You Make Me Say “Ado”

Recently I interviewed a high school student who is applying to my alma mater. I have been an alumni volunteer for a few years now, and they get younger every year.

More likely I’m getting older.

It’s easy to forget what it was like be a certain age. It is in reading what I wrote at the time that I am brought back. A year or so ago, I read something I wrote in high school and was surprised to find that I was more insightful than I remembered. I talked about what I expected from college and what I wanted in the future. I may have been discussing things abstractly, since I hadn’t yet experienced what I was projecting, but what I wanted was on the ball with how things turned out. It’s as if I knew and didn’t know what I was talking about at the same time.

When I was in high school, I could not have envisioned how big the world was. And at the same time how accessible it was. Having a friend who was three years older, much less fifteen, seemed like a huge gap. Getting on a plane by myself hadn’t happened yet. If one day the friends I ate lunch with were absent, eating alone or joining people I didn’t usually eat with was unfathomable. My group of friends was nice but also a product of going to a small school. Selection was limited, and once you found a group, you didn’t move around too much. Applying to colleges was a huge deal, and every class you chose or didn’t choose seemed like it could make or break your future because of how it would affect your GPA and ranking.

I enjoy speaking with prospective candidates to my college. It’s interesting to hear about what they’re looking for, how they feel about leaving their family and friends, and how they spend their time. It also tickles me to be called “Ms. ___” by some of them.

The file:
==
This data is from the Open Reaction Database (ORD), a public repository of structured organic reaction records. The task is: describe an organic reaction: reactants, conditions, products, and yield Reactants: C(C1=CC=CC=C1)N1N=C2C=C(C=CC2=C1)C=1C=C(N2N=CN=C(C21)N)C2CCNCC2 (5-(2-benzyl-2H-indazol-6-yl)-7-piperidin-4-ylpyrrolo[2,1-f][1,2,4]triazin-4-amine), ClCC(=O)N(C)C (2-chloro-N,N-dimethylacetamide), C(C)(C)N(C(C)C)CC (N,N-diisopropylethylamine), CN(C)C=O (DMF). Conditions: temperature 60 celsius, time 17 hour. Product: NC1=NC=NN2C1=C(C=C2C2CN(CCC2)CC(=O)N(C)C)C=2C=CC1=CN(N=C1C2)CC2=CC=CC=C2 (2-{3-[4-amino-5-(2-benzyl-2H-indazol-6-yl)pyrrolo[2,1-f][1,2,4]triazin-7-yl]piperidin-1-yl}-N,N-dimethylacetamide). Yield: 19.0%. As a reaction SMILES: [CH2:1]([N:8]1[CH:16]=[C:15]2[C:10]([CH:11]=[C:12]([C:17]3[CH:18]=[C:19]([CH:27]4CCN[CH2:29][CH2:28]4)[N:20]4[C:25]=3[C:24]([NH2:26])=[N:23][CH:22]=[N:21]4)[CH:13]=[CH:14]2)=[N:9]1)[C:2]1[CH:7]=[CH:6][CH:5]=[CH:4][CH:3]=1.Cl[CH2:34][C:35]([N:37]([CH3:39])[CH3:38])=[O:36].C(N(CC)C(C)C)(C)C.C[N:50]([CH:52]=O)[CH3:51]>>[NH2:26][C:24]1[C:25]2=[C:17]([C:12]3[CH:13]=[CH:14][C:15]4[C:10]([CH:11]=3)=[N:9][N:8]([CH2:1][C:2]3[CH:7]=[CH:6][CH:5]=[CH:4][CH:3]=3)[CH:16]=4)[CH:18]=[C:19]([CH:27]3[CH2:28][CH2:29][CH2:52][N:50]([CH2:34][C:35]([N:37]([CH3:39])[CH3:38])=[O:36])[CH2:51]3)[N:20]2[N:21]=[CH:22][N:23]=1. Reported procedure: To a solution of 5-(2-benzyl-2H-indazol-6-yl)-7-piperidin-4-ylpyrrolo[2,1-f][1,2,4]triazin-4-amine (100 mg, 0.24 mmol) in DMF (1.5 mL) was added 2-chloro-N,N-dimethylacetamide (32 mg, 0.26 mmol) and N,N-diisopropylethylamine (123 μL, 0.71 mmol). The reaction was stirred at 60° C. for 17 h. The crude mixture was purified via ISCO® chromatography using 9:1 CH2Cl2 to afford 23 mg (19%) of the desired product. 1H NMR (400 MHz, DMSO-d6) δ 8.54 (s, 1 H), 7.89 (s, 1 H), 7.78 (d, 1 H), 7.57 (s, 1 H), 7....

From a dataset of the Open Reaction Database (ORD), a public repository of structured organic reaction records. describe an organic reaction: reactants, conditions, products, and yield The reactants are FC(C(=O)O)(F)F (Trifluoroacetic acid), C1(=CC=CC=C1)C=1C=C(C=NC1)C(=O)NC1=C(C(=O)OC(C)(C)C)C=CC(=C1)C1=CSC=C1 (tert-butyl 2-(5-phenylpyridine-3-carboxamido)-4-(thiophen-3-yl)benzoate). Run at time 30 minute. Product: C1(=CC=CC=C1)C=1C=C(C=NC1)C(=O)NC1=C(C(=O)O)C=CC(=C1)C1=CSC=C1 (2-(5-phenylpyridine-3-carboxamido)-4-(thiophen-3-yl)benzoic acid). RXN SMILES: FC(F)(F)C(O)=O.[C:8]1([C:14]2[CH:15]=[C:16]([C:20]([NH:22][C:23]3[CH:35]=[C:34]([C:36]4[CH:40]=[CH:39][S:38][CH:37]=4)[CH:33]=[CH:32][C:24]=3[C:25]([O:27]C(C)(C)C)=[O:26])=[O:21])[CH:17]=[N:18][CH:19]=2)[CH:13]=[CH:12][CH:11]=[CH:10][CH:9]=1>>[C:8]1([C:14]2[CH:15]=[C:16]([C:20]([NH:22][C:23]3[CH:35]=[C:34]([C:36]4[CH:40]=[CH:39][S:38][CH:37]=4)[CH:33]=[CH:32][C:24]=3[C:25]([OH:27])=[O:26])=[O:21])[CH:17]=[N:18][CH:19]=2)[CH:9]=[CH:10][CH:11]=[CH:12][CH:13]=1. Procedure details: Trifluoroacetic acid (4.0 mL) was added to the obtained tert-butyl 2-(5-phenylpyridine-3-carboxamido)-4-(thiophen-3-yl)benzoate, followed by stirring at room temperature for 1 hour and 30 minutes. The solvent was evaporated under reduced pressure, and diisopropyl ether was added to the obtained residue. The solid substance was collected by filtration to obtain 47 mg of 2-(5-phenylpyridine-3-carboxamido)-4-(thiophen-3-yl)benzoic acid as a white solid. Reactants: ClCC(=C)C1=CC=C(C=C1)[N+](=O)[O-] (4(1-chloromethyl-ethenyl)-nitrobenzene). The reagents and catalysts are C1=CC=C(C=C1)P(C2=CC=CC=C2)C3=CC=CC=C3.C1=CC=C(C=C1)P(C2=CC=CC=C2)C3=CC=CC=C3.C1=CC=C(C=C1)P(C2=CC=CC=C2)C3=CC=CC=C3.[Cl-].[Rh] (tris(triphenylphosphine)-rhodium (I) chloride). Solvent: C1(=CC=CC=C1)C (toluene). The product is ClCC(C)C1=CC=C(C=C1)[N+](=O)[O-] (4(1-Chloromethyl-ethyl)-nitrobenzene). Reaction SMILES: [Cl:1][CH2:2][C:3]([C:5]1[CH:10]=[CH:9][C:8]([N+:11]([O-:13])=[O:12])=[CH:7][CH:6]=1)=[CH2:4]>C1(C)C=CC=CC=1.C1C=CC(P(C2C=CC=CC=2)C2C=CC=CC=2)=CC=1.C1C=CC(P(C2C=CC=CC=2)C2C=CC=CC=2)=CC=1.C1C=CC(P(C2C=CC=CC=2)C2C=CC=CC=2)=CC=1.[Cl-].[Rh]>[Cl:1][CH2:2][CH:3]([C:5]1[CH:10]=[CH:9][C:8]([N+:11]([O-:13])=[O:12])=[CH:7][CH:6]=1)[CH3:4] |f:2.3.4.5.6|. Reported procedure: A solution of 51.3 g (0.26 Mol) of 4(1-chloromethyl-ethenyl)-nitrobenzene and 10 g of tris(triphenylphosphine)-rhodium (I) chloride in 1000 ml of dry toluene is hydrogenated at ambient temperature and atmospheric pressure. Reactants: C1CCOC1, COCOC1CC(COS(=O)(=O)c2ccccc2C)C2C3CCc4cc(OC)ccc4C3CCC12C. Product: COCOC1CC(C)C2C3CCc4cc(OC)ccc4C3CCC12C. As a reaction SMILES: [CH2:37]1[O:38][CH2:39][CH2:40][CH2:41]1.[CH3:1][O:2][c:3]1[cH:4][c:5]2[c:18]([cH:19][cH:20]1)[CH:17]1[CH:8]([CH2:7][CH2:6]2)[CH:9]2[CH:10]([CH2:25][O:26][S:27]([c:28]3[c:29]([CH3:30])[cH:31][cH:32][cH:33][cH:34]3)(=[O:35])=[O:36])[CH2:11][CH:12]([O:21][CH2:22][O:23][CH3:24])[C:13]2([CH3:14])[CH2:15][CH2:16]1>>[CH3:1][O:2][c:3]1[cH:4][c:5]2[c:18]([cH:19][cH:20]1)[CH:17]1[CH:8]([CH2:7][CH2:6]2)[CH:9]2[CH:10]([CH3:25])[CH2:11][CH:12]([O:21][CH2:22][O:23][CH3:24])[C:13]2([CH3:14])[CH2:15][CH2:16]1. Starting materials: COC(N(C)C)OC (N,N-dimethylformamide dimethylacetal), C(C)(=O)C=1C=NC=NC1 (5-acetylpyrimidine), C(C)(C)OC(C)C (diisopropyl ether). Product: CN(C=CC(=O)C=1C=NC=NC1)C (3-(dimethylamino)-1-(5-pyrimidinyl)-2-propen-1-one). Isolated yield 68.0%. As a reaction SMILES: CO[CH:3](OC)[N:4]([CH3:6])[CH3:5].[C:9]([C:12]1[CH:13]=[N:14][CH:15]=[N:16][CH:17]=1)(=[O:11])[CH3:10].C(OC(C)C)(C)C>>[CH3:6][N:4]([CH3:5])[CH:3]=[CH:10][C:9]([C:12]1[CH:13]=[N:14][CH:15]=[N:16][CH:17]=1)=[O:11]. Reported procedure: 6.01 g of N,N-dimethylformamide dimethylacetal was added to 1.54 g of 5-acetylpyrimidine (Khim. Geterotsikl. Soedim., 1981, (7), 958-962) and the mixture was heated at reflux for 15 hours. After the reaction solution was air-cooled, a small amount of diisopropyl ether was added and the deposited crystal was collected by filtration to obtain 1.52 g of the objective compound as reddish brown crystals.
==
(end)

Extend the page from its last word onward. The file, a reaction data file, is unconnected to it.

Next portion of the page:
The tables outside the café where I conducted my most recent interview had cheery little centerpieces. I thought this budding cactus in an orange watering can was out of the ordinary.



4 thoughts on “You Make Me Say “Ado”

  1. I can see a huge gap between today’s teens and my own adolescence in the 1990s, even though it wasn’t so long ago. Internet really made the world smaller…

  2. You do this in France? Are they french students? It’s funny hearing Americans talk about the college process, since at home there are only seven universities, going away to uni isn’t really a thing unless you come somewhere where there is no uni or you want a particular speciality. I came from the biggest city, so most people still lived at home or in flats, I never met anyone who lived in a dorm. And to get in to a standard degree (maybe different for med school or something), you just need good enough grades – no essays or extracurricular activities or whatever.

    • Yes, I do it in France, but it’s for my American university. So I’m interviewing students who are interested in pursuing their degree in the States. The candidates are often a mix– French American or any other combination of nationalities. Many have lived or traveled in several countries. It’s certainly a different pool from the one that I used to interview in the States.

      Likewise, it’s interesting to hear about your university experience. The process has become a bit crazy in the States– I don’t think it’s good for high school students to get extremely stressed and think that their college choice will make or break everything. I remember having one classmate who was so upset about not getting into her top choice. Not everyone is like that, but it’s not unheard of.

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